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UN says it didn't know about mass rape in DR Congo

Sexual violence considered a weapon of war in DRC.

File photo of the UN's MONUC troops at a displaced persons camp in eastern Congo, November, 2008.
Image: KAREL PRINSLOO/AP/Press Association Images

THE UN SAYS ITS TROOPS could not have prevented the alleged mass rape of around 200 women and boys in the Democratic Republic of Congo because they didn’t know it was happening.

The women and children were assaulted during a four-day siege on Luvungi town by rebels. Peacekeepers passed through the area twice, but were told that roadblocks were being set up, and did not interfere.

Fighters from a Rwandan rebel group, the Democratic Forces for the Liberation of Rwanda (DFLR) and local Mai-Mai militia groups occupied Luvungi, just outside the country’s capital Kigali, on July 3o.

A UN base is located just miles from the town.

The rebel forces withdrew on 4 August, and reports of the rapes began to surface via aid groups.

First reports

The first reports were issued by International Medical Corps, which said it deployed an emergency response team to the area as soon as the security situation permitted it. The health risks facing the victims are clear from their statement:

Although post-exposure prophylaxis (PEP) kits for preventing HIV were immediately available at the International Medical Corps clinic, only two survivors had arrived at the health center within 72 hours of sexual assault, the timeframe during which PEP for HIV may be administered.

For survivors who sought services within 120 hours of sexual assault, emergency contraception (EC) was provided. Survivors were also provided presumptive treatment for sexually transmitted infections, as well as wound care.

[caption id="attachment_15484" align="alignnone" width="512" caption="In this undated image supplied by Doctors Without Borders or Medicins Sans Frontieres, a rape victim is photographed at a clinic in Western Kasai, Congo."][/caption]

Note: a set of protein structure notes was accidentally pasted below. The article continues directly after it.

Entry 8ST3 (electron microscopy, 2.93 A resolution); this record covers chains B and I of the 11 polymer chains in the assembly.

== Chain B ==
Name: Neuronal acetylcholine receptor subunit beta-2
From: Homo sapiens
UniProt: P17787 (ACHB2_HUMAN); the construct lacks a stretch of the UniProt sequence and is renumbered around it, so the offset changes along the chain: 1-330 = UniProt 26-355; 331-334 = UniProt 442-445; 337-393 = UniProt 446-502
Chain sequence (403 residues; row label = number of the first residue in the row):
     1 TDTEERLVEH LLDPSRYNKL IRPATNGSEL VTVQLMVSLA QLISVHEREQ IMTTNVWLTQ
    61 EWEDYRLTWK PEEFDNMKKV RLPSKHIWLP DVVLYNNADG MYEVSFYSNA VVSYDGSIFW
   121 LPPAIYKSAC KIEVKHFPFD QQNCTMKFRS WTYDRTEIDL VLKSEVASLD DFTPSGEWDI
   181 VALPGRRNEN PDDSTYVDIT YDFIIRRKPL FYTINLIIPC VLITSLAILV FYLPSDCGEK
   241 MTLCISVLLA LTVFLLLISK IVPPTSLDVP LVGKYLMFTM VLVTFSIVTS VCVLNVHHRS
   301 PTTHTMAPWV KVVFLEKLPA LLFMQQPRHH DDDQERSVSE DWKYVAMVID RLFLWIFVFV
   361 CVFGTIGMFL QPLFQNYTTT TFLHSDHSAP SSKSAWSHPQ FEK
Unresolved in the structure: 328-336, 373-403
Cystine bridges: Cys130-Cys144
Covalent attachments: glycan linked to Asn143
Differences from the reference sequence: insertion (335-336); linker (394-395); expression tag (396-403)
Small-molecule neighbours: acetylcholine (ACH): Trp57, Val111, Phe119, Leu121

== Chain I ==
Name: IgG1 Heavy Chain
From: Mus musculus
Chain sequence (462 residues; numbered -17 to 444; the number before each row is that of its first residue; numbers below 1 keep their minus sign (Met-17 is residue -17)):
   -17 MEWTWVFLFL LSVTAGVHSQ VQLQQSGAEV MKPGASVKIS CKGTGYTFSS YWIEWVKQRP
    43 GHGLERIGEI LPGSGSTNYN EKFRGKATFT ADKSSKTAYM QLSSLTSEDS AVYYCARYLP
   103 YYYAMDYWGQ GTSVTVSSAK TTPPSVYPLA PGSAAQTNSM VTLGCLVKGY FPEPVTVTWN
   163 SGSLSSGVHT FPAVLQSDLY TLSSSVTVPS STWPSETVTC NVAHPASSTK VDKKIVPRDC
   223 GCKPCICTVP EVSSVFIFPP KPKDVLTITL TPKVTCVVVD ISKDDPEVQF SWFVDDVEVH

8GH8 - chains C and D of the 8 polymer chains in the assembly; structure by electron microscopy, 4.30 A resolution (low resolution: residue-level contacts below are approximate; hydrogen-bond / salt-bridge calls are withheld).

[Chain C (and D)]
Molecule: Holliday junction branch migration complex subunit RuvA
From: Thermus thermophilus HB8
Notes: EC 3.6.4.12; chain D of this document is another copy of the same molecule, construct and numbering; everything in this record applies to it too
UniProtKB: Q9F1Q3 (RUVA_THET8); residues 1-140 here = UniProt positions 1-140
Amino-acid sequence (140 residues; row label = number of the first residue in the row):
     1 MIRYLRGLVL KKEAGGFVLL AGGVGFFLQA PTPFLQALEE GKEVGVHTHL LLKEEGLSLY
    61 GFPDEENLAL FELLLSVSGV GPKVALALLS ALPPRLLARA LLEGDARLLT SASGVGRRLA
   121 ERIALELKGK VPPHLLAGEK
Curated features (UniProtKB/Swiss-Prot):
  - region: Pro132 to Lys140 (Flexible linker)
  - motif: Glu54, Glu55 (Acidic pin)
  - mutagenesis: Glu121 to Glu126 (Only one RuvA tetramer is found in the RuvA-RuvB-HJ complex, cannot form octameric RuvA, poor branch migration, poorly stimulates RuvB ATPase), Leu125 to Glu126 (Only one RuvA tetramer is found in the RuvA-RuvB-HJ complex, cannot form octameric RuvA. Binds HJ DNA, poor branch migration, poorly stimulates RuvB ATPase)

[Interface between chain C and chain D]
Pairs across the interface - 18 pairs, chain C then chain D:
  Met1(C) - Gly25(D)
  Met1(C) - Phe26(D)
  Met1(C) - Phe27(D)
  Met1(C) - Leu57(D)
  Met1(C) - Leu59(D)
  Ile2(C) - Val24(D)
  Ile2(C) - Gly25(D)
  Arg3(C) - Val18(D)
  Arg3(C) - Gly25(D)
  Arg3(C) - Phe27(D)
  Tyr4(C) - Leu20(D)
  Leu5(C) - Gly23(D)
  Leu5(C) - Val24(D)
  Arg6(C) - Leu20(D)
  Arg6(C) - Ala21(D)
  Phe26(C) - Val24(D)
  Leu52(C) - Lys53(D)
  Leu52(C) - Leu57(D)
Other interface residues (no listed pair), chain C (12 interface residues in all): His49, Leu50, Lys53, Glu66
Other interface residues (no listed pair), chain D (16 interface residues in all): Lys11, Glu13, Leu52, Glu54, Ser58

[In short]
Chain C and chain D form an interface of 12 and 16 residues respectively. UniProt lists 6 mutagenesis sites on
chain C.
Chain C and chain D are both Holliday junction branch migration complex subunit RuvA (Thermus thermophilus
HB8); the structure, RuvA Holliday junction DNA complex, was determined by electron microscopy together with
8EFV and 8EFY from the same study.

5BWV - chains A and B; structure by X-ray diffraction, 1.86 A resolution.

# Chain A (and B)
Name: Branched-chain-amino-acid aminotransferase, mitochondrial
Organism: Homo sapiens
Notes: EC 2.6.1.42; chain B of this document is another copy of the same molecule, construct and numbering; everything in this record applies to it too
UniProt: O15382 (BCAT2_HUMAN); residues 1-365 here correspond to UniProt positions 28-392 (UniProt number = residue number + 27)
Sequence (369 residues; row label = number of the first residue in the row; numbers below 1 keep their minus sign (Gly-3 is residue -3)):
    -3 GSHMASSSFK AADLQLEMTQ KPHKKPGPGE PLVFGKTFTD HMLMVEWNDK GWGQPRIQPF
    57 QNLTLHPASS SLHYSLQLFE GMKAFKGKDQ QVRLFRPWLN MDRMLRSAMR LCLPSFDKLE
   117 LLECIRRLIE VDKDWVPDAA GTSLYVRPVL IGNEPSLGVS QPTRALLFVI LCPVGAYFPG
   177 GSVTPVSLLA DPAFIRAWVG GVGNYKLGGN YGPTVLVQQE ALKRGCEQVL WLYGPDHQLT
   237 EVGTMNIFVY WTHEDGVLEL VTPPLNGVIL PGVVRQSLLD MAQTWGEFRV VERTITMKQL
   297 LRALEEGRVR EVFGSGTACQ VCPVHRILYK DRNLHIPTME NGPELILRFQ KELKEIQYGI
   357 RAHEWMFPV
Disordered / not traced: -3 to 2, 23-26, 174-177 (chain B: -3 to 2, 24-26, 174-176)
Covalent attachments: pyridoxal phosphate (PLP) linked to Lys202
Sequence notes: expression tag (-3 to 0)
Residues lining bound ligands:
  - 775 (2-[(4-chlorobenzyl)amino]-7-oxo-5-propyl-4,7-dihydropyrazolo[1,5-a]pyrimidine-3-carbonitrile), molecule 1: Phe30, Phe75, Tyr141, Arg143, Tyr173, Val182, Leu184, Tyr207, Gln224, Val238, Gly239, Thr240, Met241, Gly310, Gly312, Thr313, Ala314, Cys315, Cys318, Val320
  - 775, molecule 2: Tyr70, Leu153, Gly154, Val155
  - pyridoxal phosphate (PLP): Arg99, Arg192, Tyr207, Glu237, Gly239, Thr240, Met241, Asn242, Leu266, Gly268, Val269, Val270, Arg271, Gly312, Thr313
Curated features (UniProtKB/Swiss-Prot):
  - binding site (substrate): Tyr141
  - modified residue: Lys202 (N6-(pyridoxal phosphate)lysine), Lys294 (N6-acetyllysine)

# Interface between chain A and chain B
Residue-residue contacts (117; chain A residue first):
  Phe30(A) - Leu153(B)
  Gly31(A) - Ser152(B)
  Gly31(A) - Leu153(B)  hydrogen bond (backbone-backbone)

Rape as a weapon

Sexual violence and rape are known to be used as weapons in the militia conflict because of the devastating effects of sexual assault on families and communities. The east of the country continues to suffer militia violence despite the end of the country’s five-year war in 2003, the BBC reports.

One Congolese mother spoke in May of the terrible choice offered to her and other women by rebels:

The rebel leader asked me two things: “Do you want us to be your husbands? Or do you want us to rape you?” I chose to be raped.

I told old myself, if I tell them that I want to be their wife, they will kill my husband. I didn’t want my children growing up saying the one that made our father die is our mother.

After they raped me, my husband hated me. He said I was dirty. I often ask myself: “Surely, I gave up my dignity for him, how come he can abandon me this way?”

UN secretary general Ban Ki-Moon said he was appalled and outraged by the attacks:

Women and children should not have to live in fear of rape. Communities should not suffer the indignity of knowing that human rights abusers and war criminals can continue to behave with impunity.

Yesterday, a statement from Ban said he had instructed the UN special representative for sexual violence in conflict, former EU Commissioner Margot Wallstrom, to take charge of the UN’s response to the mass rapes in Luvungi.

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